We also did a TV series from Grampian in Aberdeen. Sadly no footage of the show was kept in there libraries – it was only a short weekly series. Alex Sutherland was the Musical Director for the TV show and the rest of the time we toured around the north east part of Scotland. Sadly it wasn’t the success Albert expected it to be and the show was spilt up. He later used Anita Harris for guest spots at the Two Red Shoes ballroom. Meanwhile, myself and Steve Cameron were sent to the Webster hall in Arbroath by Albert to finish our contract in a Chalmers Wood Show called “Holiday time” – one of the acts on that summer season we replaced was a virtually unkown comedian who was struggling with the local scottish audience because of his Liverpool accent. His name was Jimmy Tarbuck ! Great memories of Albert and his wife Betty.. He certainly was a legend in the North East of Scotland. Shortly after i finished the tour he had signed the Beatles and the rest is History as they say.” John MacDonald ‘One critic recently wrote regarding John’s performance: “Ace accordionist John Macdonald demonstrated his ability brilliantly. His skilful playing and infectious good humour were a winning combination.His expertise on the Piano Accordion is simply magical, coupled to his rapport with the patrons”. Another critic wrote: “Accordion player and Musical genius John Macdonald – displayed both technical and musical mastery of his chosen instrument. His ebullient personality endeared him to the audience.” John Macdonald started his Showbiz career in his native Scotland at an early age, firstly playing the drums, piano, then his chosen instrument the piano accordion.In those formative years John toured throughout Scotland as featured accordionist working many Summer Seasons on the Theatre circuit, and also appeared regulary on Grampian Television in Aberdeen.  In 1963 John settled in New Zealand, and quickly established himself as one the country’s leading cabaret,radio, and television performers.In 1970 he recorded his first album “The Dark Island” which was to be the first of many albums to be released . John has returned to New Zealand several times for appearances including a three month national tour.’ [photos]


My research began in 2007 as a visitor to the north of Scotland. Growing up a few miles from San Francisco, I would frequent the active music scene on weekends besides being a fan of British BEAT music and never missing Shindig! on television. When first visiting the small community of Elgin in 2007, I was surprise to learn how the Beatles and many other vocalist and musicians came to perform during the early days of their careers. In the early 1950s, Albert Bonici began promoting dances though it had been an ambition since his teenage years. When he and Henry Robertson co-organized a string of jazz dances in the north Scotland, they could not have predicted the enormous success of the venture. Albert Bonici became one of the most respected promoters in the UK having arranged a high volumn of music venues throughout the north of Scotland which delighted music lovers during the height of the jazz and beat music era. Whilst known for booking the Beatles at the beginning of their 1963 tours, Albert Bonici brought most of the top British acts to north-east Scotland besides working with Scottish musicians to boost their careers. SCOTBEAT was created to share a bit of history about the BEAT years in Scotland and also a tribute to a man with a vision who, with the help of his family and staff, created a happening that is still fondly remembered by those who attended dances and concerts. Albert A Bonici hosted many up and coming bands who went on to gain international acclaim for their contributions. Besides other local resources and interviews, SCOTBEAT presents exclusive photos, adverts, and documents from the A Bonici Archives [circa 1960s]. Unless otherwise agreed, materials are not to be used for financial gain and ask that you respect the terms below. Materials presented are not to be used for financial gain without consent. © 2014-2019 All rights reserved. No part of this web site may be copied, redistributed, broadcast or published in any form without crediting this blog and/or copyright websites mentioned. All correspondence, flyers, programs, and photos from the Bonici Archives are not to appear in print other than through the propietor of SCOTBEAT. Use of the site signifies your agreement to all of these terms without condition. Please reference when sharing materials found here as the site is continuously updated to present the subject matter accurately and as a historical resource. Thank you.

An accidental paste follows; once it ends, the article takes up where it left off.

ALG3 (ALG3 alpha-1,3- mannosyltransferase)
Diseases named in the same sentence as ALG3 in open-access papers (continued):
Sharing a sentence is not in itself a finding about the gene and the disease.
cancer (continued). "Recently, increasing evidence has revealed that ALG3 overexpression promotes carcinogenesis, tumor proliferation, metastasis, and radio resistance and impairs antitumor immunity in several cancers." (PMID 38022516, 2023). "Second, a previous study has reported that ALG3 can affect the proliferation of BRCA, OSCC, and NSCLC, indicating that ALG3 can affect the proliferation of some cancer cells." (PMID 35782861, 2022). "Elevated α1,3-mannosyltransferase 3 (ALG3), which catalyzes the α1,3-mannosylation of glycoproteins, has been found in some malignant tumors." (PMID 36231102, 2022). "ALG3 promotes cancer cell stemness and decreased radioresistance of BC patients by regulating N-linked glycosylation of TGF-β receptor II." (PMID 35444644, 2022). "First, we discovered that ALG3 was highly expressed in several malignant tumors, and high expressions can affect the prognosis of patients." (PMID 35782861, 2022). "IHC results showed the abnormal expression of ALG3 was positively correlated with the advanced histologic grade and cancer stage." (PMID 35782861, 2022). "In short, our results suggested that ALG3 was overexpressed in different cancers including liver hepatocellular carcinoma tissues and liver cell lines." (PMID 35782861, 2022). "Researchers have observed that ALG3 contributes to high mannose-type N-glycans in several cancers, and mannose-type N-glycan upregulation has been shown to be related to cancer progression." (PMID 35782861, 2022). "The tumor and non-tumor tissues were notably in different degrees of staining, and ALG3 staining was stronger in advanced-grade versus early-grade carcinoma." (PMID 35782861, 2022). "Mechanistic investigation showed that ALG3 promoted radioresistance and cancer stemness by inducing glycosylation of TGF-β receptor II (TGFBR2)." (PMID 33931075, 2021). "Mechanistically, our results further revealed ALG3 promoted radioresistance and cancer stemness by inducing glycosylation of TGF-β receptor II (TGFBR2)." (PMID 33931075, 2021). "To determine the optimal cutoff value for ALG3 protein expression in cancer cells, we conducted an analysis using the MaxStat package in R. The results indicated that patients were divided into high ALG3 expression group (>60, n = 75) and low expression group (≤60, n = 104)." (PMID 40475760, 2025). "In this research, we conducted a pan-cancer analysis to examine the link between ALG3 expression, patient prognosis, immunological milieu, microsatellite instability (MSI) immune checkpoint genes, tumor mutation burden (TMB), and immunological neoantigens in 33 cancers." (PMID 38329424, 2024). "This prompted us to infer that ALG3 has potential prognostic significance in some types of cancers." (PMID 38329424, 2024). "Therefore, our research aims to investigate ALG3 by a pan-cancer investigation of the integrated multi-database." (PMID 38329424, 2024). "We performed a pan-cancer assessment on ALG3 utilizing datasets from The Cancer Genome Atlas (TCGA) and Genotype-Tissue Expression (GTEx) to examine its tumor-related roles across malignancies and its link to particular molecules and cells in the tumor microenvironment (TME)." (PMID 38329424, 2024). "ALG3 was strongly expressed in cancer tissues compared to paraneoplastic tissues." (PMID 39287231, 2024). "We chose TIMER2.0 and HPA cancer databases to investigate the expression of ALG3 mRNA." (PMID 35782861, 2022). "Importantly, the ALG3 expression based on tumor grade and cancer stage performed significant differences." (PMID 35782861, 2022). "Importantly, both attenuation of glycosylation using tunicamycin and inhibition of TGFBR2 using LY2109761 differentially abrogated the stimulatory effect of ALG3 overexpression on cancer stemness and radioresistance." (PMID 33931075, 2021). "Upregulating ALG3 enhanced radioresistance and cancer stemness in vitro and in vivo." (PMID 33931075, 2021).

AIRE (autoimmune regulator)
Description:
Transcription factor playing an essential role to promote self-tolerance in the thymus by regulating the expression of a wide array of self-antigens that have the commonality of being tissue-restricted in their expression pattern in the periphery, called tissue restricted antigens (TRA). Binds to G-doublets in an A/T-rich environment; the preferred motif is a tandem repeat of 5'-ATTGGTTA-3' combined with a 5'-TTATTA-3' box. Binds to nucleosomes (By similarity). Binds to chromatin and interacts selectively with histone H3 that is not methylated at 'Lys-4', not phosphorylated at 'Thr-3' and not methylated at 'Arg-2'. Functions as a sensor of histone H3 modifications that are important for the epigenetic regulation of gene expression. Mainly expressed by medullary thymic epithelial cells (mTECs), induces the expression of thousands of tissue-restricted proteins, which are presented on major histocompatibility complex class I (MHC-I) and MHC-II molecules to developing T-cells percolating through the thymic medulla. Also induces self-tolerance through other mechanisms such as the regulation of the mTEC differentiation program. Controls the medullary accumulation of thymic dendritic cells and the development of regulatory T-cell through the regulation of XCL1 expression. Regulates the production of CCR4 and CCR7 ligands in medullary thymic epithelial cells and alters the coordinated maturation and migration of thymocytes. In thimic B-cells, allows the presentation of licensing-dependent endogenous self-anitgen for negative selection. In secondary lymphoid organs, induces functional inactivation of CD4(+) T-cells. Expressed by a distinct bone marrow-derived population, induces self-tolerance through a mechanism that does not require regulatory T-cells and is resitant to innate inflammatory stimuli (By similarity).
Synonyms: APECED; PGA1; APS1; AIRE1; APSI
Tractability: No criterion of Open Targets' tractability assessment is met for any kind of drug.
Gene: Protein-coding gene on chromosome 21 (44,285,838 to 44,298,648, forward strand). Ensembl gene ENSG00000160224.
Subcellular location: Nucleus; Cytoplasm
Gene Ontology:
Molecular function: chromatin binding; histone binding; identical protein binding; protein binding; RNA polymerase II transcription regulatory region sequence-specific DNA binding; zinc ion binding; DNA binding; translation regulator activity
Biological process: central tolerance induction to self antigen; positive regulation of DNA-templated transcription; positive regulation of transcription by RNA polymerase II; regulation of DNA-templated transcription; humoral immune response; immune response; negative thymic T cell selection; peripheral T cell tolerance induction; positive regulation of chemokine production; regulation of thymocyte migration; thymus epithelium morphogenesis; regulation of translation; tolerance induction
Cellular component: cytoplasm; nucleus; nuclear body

Tagged with: , , , , , , , , , , , , , , ,
Posted in 1960's pop music

Leave a Reply

Fill in your details below or click an icon to log in: Logo

You are commenting using your account. Log Out / Change )

Twitter picture

You are commenting using your Twitter account. Log Out / Change )

Facebook photo

You are commenting using your Facebook account. Log Out / Change )

Google+ photo

You are commenting using your Google+ account. Log Out / Change )

Connecting to %s

%d bloggers like this: